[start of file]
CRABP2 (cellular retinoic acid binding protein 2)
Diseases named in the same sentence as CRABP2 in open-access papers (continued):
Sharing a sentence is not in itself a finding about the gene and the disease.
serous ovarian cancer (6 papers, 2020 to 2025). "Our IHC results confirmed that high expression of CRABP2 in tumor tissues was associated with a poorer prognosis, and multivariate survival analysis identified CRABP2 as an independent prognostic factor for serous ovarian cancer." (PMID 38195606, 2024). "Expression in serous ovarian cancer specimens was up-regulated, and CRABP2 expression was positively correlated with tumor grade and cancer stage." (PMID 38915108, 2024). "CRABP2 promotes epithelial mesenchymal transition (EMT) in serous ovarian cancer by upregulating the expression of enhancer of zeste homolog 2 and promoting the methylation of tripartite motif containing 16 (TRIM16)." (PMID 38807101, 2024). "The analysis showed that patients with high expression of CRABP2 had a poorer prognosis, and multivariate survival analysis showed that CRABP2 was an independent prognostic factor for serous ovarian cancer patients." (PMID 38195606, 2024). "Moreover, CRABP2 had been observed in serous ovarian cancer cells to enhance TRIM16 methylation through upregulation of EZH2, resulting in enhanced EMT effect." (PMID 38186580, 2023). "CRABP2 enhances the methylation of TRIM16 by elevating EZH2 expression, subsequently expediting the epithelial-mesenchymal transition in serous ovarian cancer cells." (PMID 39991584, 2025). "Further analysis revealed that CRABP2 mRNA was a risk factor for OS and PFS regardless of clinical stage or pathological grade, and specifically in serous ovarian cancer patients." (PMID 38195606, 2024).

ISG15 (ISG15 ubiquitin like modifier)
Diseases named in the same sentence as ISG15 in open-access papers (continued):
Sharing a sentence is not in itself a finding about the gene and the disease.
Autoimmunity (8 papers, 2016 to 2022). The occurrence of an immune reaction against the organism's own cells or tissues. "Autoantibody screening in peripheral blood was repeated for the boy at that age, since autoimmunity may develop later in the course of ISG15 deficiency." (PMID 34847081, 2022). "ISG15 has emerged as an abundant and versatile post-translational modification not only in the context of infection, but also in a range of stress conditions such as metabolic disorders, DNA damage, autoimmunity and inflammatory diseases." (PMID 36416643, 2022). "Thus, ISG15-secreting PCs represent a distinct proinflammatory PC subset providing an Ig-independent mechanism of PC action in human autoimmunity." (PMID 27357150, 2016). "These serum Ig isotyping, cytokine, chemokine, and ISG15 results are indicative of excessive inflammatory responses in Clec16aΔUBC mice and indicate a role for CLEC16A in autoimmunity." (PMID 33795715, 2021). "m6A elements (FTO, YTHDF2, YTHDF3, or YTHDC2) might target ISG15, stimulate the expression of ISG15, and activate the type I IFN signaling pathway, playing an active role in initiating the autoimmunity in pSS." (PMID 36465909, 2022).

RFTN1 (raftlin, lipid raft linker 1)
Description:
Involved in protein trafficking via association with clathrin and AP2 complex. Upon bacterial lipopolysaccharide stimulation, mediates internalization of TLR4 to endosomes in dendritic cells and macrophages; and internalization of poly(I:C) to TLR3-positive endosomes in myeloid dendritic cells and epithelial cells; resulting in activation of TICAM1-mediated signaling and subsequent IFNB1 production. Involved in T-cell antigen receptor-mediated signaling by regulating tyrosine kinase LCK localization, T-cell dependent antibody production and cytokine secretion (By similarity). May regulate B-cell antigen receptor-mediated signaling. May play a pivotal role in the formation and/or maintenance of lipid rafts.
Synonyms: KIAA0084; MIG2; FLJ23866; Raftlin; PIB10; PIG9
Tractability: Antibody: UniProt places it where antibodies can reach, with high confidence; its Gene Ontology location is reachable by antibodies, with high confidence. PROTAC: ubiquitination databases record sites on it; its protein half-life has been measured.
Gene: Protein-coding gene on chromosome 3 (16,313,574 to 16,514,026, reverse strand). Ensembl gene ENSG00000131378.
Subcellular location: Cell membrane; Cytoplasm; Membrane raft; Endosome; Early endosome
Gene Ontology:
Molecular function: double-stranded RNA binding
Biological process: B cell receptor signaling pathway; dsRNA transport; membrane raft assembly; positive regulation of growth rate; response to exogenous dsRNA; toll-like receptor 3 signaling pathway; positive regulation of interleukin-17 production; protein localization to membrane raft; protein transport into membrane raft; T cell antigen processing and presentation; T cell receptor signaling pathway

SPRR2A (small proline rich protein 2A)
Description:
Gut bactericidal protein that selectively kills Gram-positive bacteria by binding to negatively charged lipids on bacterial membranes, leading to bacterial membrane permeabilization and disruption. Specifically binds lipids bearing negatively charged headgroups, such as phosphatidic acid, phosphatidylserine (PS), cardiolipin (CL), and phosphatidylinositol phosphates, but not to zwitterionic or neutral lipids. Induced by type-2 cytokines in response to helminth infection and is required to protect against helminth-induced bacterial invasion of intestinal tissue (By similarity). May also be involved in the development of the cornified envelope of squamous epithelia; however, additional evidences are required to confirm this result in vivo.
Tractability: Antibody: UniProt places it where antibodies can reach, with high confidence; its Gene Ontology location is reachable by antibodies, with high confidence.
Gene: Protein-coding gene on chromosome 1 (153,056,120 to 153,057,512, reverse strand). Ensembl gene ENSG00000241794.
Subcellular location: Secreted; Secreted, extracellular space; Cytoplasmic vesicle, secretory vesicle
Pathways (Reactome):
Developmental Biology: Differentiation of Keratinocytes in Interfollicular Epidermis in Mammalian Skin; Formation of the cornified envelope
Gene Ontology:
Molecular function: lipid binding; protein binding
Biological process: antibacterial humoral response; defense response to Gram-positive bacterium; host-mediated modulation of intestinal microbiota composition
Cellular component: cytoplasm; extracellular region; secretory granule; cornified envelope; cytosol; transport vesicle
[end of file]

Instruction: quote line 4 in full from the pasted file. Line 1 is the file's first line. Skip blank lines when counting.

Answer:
serous ovarian cancer (6 papers, 2020 to 2025). "Our IHC results confirmed that high expression of CRABP2 in tumor tissues was associated with a poorer prognosis, and multivariate survival analysis identified CRABP2 as an independent prognostic factor for serous ovarian cancer." (PMID 38195606, 2024). "Expression in serous ovarian cancer specimens was up-regulated, and CRABP2 expression was positively correlated with tumor grade and cancer stage." (PMID 38915108, 2024). "CRABP2 promotes epithelial mesenchymal transition (EMT) in serous ovarian cancer by upregulating the expression of enhancer of zeste homolog 2 and promoting the methylation of tripartite motif containing 16 (TRIM16)." (PMID 38807101, 2024). "The analysis showed that patients with high expression of CRABP2 had a poorer prognosis, and multivariate survival analysis showed that CRABP2 was an independent prognostic factor for serous ovarian cancer patients." (PMID 38195606, 2024). "Moreover, CRABP2 had been observed in serous ovarian cancer cells to enhance TRIM16 methylation through upregulation of EZH2, resulting in enhanced EMT effect." (PMID 38186580, 2023). "CRABP2 enhances the methylation of TRIM16 by elevating EZH2 expression, subsequently expediting the epithelial-mesenchymal transition in serous ovarian cancer cells." (PMID 39991584, 2025). "Further analysis revealed that CRABP2 mRNA was a risk factor for OS and PFS regardless of clinical stage or pathological grade, and specifically in serous ovarian cancer patients." (PMID 38195606, 2024).